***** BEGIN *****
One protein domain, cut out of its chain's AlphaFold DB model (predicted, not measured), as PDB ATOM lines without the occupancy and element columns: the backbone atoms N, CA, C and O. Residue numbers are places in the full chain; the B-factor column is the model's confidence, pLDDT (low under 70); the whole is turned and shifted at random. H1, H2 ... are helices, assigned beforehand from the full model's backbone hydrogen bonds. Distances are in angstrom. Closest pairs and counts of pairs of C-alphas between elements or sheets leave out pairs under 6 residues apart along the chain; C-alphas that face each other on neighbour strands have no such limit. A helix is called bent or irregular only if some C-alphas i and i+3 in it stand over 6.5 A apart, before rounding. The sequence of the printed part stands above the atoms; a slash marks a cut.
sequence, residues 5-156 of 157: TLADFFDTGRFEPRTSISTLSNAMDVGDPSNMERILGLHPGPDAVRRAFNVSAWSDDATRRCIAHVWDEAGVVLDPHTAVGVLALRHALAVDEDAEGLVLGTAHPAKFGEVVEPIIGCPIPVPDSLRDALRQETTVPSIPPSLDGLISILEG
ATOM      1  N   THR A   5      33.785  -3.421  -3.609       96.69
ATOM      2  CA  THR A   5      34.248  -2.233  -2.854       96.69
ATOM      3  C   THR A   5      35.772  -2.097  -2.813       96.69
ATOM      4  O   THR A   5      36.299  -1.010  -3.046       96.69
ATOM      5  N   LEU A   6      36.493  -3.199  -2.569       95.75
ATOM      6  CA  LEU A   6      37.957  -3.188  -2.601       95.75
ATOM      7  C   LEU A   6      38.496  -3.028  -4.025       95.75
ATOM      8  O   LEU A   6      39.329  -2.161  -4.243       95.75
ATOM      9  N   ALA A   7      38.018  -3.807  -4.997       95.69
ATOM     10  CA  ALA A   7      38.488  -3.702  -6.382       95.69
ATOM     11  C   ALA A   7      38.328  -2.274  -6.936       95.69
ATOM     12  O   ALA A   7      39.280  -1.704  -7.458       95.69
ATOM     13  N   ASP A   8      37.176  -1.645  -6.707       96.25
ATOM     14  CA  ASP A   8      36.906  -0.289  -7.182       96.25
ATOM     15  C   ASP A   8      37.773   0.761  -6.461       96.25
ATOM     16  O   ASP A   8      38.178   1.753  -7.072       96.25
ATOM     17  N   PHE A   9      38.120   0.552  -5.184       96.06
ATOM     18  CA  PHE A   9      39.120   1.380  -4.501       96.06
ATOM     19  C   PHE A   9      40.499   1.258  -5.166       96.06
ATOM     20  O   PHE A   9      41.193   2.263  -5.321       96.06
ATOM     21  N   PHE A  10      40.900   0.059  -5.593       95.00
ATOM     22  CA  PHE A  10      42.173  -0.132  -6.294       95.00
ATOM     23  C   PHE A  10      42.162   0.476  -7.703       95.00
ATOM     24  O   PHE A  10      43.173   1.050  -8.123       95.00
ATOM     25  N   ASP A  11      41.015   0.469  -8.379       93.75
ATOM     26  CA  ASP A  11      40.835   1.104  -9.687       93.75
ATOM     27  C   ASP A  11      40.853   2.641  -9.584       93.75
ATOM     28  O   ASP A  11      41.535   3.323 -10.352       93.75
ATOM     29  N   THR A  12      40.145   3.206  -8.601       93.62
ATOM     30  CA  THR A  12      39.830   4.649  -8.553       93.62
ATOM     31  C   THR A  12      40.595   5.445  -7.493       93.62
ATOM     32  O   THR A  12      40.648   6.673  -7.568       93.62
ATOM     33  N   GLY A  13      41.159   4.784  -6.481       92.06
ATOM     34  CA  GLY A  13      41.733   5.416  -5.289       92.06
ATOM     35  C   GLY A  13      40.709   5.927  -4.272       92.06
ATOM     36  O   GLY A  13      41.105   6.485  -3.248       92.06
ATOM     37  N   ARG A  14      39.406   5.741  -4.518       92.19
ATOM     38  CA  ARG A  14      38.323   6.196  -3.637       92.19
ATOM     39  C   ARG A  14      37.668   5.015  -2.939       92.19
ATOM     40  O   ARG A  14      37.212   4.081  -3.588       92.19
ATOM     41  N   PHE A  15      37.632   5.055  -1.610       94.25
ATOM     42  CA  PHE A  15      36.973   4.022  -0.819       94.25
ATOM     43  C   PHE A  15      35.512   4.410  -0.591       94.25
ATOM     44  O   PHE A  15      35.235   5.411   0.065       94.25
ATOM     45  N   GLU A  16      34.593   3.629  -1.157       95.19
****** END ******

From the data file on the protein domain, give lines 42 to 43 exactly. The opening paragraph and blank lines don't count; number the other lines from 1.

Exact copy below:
ATOM     41  N   PHE A  15      37.632   5.055  -1.610       94.25
ATOM     42  CA  PHE A  15      36.973   4.022  -0.819       94.25